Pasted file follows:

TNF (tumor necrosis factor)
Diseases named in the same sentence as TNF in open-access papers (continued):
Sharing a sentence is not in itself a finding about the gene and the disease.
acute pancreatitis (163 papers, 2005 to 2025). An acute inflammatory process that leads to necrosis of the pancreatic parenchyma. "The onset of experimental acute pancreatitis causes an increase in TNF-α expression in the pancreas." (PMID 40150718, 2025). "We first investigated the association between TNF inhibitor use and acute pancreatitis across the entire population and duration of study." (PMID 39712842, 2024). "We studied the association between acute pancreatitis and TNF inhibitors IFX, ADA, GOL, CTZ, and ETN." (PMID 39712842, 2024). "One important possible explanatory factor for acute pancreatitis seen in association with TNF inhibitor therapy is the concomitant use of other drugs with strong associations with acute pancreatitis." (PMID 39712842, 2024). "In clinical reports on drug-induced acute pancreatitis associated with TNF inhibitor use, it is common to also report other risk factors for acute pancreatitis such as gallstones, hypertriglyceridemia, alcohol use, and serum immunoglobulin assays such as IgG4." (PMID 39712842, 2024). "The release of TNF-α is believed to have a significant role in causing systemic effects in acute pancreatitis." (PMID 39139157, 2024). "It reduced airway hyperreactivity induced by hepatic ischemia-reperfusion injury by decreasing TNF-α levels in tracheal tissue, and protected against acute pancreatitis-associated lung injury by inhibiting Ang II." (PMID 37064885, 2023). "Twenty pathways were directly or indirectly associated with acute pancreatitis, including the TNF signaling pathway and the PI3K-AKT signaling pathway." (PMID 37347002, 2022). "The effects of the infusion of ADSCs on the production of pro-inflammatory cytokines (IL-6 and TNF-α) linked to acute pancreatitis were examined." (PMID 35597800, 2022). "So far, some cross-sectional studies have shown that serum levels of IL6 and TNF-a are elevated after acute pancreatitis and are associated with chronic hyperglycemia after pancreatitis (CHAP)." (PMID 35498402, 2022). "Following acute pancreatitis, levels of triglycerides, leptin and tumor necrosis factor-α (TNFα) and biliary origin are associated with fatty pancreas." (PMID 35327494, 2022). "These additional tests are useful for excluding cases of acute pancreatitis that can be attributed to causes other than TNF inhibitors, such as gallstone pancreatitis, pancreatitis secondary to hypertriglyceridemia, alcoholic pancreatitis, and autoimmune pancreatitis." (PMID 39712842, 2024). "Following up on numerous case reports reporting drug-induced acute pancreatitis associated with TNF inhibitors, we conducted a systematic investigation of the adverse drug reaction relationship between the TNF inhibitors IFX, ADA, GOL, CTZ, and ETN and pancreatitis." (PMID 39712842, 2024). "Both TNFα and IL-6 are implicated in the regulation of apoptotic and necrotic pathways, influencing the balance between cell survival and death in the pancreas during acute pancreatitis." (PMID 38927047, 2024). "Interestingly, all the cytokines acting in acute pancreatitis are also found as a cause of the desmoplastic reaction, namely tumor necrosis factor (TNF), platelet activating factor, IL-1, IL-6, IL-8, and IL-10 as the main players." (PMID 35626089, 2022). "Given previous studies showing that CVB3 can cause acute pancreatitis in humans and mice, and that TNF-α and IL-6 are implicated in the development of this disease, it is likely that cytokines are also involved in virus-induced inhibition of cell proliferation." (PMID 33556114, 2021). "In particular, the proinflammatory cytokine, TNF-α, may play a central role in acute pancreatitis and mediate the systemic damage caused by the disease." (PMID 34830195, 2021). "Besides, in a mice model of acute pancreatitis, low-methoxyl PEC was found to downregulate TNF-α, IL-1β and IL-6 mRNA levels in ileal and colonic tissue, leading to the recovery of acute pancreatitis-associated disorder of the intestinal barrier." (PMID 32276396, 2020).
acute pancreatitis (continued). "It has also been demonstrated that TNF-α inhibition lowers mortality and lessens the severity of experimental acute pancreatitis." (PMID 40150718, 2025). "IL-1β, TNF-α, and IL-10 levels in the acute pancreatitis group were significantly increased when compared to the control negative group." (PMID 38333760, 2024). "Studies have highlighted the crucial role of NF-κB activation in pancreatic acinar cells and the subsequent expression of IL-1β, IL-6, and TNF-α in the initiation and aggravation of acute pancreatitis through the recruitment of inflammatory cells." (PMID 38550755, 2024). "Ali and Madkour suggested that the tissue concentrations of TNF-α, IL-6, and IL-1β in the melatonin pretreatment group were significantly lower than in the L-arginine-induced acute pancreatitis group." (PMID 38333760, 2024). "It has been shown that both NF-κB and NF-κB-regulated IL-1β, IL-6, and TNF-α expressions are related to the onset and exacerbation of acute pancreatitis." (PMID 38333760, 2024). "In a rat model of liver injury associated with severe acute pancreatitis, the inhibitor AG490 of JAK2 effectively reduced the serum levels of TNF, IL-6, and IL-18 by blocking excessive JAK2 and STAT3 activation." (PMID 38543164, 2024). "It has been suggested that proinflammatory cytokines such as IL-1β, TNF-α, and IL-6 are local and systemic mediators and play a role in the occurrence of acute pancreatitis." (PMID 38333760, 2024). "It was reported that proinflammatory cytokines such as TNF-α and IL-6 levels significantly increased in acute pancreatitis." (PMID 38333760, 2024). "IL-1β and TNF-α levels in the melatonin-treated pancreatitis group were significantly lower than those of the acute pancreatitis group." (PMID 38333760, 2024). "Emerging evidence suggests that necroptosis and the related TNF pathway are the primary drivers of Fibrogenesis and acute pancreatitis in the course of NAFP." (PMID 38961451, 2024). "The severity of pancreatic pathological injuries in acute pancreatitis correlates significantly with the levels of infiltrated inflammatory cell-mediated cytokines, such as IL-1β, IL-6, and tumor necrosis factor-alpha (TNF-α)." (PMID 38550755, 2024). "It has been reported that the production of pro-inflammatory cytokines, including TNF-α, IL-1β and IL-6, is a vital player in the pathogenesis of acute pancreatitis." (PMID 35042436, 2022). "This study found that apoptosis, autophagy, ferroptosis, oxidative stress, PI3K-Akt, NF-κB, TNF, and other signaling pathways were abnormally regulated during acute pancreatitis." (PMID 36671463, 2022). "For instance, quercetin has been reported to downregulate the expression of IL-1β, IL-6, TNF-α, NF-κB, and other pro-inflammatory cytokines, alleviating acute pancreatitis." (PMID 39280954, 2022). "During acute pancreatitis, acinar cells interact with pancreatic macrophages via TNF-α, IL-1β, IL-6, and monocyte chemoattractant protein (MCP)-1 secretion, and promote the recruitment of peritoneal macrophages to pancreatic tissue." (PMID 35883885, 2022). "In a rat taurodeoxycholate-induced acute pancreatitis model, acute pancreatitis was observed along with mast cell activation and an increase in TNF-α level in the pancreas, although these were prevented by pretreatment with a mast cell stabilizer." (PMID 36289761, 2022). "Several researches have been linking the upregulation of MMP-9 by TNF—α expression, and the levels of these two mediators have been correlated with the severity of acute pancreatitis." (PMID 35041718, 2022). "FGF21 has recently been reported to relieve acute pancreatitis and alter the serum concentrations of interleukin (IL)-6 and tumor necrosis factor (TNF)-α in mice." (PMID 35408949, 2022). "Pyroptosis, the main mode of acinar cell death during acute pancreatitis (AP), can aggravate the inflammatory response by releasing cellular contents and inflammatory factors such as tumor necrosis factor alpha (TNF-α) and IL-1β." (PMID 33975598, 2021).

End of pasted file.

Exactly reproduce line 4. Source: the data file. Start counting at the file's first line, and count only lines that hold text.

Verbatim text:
acute pancreatitis (163 papers, 2005 to 2025). An acute inflammatory process that leads to necrosis of the pancreatic parenchyma. "The onset of experimental acute pancreatitis causes an increase in TNF-α expression in the pancreas." (PMID 40150718, 2025). "We first investigated the association between TNF inhibitor use and acute pancreatitis across the entire population and duration of study." (PMID 39712842, 2024). "We studied the association between acute pancreatitis and TNF inhibitors IFX, ADA, GOL, CTZ, and ETN." (PMID 39712842, 2024). "One important possible explanatory factor for acute pancreatitis seen in association with TNF inhibitor therapy is the concomitant use of other drugs with strong associations with acute pancreatitis." (PMID 39712842, 2024). "In clinical reports on drug-induced acute pancreatitis associated with TNF inhibitor use, it is common to also report other risk factors for acute pancreatitis such as gallstones, hypertriglyceridemia, alcohol use, and serum immunoglobulin assays such as IgG4." (PMID 39712842, 2024). "The release of TNF-α is believed to have a significant role in causing systemic effects in acute pancreatitis." (PMID 39139157, 2024). "It reduced airway hyperreactivity induced by hepatic ischemia-reperfusion injury by decreasing TNF-α levels in tracheal tissue, and protected against acute pancreatitis-associated lung injury by inhibiting Ang II." (PMID 37064885, 2023). "Twenty pathways were directly or indirectly associated with acute pancreatitis, including the TNF signaling pathway and the PI3K-AKT signaling pathway." (PMID 37347002, 2022). "The effects of the infusion of ADSCs on the production of pro-inflammatory cytokines (IL-6 and TNF-α) linked to acute pancreatitis were examined." (PMID 35597800, 2022). "So far, some cross-sectional studies have shown that serum levels of IL6 and TNF-a are elevated after acute pancreatitis and are associated with chronic hyperglycemia after pancreatitis (CHAP)." (PMID 35498402, 2022). "Following acute pancreatitis, levels of triglycerides, leptin and tumor necrosis factor-α (TNFα) and biliary origin are associated with fatty pancreas." (PMID 35327494, 2022). "These additional tests are useful for excluding cases of acute pancreatitis that can be attributed to causes other than TNF inhibitors, such as gallstone pancreatitis, pancreatitis secondary to hypertriglyceridemia, alcoholic pancreatitis, and autoimmune pancreatitis." (PMID 39712842, 2024). "Following up on numerous case reports reporting drug-induced acute pancreatitis associated with TNF inhibitors, we conducted a systematic investigation of the adverse drug reaction relationship between the TNF inhibitors IFX, ADA, GOL, CTZ, and ETN and pancreatitis." (PMID 39712842, 2024). "Both TNFα and IL-6 are implicated in the regulation of apoptotic and necrotic pathways, influencing the balance between cell survival and death in the pancreas during acute pancreatitis." (PMID 38927047, 2024). "Interestingly, all the cytokines acting in acute pancreatitis are also found as a cause of the desmoplastic reaction, namely tumor necrosis factor (TNF), platelet activating factor, IL-1, IL-6, IL-8, and IL-10 as the main players." (PMID 35626089, 2022). "Given previous studies showing that CVB3 can cause acute pancreatitis in humans and mice, and that TNF-α and IL-6 are implicated in the development of this disease, it is likely that cytokines are also involved in virus-induced inhibition of cell proliferation." (PMID 33556114, 2021). "In particular, the proinflammatory cytokine, TNF-α, may play a central role in acute pancreatitis and mediate the systemic damage caused by the disease." (PMID 34830195, 2021). "Besides, in a mice model of acute pancreatitis, low-methoxyl PEC was found to downregulate TNF-α, IL-1β and IL-6 mRNA levels in ileal and colonic tissue, leading to the recovery of acute pancreatitis-associated disorder of the intestinal barrier." (PMID 32276396, 2020).